Yes, that is a legacy from the pandemic. All in all, public indebtedness will be about 20 percentage points higher than before the pandemic. And it’s crystal clear: countries with especially high levels of debt must find a credible path back to sound finances, albeit cautiously and not prematurely. The markets will demand that. But it’s also obvious that the countries had to take action in the crisis in order to contain the economic fallout of the pandemic.
Many economists think that the old rules under the Treaty of Maastricht, of a budget deficit of no more than 3 per cent and government debt capped at 60 per cent, both relative to GDP, have long become outdated because of the current low rates of interest.
Whatever the exact rules are, it’s more important that countries reduce their public debt ratio. But that should only be done when this crisis has faded away.
Do we need a central fiscal authority at European level, also to give the ECB a common counterpart for its monetary policy instead of 19 different governments?
Yes. We need a central fiscal capacity at European level, which would become a key component for the completion of the economic and monetary union. But that would indeed require fiscal and financial convergence among the individual euro area countries.
To that end, would it be helpful if inflation in Germany continued to slightly exceed that in weaker euro area countries?
That is exactly what we have been seeing, for example, in comparison with Spain since 2011. And this has been reflected in the Spanish current account surplus since 2013 until today.
During the pandemic, but also throughout the preceding long phase of low inflation, a certain degree of coordination between monetary policy and fiscal policy was important. In this instance, both have been working towards the same goal. But what if differences emerge between the two later, when inflation picks up?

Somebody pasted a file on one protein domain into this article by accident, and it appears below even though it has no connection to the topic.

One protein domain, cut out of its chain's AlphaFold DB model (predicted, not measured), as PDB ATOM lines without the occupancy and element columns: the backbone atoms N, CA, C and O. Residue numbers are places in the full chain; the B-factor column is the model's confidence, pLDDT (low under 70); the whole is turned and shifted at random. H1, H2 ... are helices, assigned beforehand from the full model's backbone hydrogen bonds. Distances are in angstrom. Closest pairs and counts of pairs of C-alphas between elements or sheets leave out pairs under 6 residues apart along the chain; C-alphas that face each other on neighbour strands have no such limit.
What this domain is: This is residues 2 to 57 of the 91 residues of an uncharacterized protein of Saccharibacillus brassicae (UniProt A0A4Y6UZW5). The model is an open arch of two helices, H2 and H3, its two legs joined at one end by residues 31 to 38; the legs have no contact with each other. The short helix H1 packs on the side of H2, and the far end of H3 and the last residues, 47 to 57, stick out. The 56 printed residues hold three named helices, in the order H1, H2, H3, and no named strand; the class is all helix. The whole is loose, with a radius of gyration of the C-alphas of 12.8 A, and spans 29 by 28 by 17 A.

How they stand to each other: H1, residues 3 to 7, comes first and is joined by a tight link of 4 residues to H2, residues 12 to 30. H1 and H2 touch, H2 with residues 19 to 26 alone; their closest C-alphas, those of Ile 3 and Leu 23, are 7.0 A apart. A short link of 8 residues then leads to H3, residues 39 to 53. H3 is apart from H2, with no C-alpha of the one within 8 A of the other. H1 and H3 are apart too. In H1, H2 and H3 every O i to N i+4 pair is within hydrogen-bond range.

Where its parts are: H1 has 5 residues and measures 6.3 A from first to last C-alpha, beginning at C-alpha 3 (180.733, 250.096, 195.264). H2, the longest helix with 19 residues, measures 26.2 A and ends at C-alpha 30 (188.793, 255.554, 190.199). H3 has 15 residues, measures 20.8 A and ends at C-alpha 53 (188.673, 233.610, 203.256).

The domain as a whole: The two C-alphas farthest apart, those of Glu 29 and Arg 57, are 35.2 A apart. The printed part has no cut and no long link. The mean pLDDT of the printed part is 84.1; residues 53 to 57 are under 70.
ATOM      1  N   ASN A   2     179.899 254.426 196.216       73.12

Without this joint effort of monetary and fiscal policy, we would be in a much worse place today in terms of inflation, growth, and employment.
Let’s get down to the details of the monetary policy stance. In its July meeting, the ECB adopted a somewhat complex formula determining when interest rates may increase. Some observers have offered a simple summary, which reads: lower for longer. Is this the correct interpretation?
We agreed, with a large majority, to increase interest rates when we see inflation reaching our 2 per cent target well ahead of the end of our projection horizon and durably at least for the rest of the projection horizon, which presently stretches until 2023. We also need to see a realised progress in underlying inflation. This is not the case right now. While we are currently seeing inflation rates of close to 2 per cent in the euro area, we are expecting them to fall next year and remain in those levels after.
What do you base that assessment on?
We draw on a number of different indicators. But the core components are the official ECB staff projections and, especially, the assessment made by the Governing Council of the ECB.
Short-term interest rates are just as important as the ECB’s asset purchase programmes. The pandemic emergency purchase programme (PEPP) with a total volume of €1.85 trillion is due to expire at the end of March 2022 at the earliest. When will we find out whether it will really end then?